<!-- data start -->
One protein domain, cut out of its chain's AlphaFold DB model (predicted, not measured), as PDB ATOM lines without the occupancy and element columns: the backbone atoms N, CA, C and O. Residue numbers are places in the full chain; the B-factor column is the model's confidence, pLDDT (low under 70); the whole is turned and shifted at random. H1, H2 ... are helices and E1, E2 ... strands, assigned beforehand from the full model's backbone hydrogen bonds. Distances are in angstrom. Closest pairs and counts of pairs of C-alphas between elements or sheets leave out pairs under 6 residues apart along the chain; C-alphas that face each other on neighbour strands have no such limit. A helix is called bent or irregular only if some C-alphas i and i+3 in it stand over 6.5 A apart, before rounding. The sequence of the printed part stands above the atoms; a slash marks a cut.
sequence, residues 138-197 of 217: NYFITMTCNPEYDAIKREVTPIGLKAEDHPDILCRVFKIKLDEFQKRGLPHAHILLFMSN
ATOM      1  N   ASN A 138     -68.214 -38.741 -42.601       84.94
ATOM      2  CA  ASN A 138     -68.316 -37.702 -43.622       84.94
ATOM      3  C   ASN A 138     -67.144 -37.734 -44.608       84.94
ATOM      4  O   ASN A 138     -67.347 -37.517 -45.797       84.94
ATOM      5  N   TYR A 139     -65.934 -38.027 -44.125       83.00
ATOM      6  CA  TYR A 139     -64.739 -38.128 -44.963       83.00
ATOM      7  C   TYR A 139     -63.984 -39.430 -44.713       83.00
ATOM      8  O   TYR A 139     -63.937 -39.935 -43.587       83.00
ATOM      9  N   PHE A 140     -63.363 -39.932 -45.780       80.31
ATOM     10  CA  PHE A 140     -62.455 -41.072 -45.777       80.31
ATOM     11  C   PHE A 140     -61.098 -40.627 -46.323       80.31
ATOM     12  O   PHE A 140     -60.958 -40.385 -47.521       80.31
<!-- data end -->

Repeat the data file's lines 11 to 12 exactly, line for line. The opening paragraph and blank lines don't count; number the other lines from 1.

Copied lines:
ATOM     10  CA  PHE A 140     -62.455 -41.072 -45.777       80.31
ATOM     11  C   PHE A 140     -61.098 -40.627 -46.323       80.31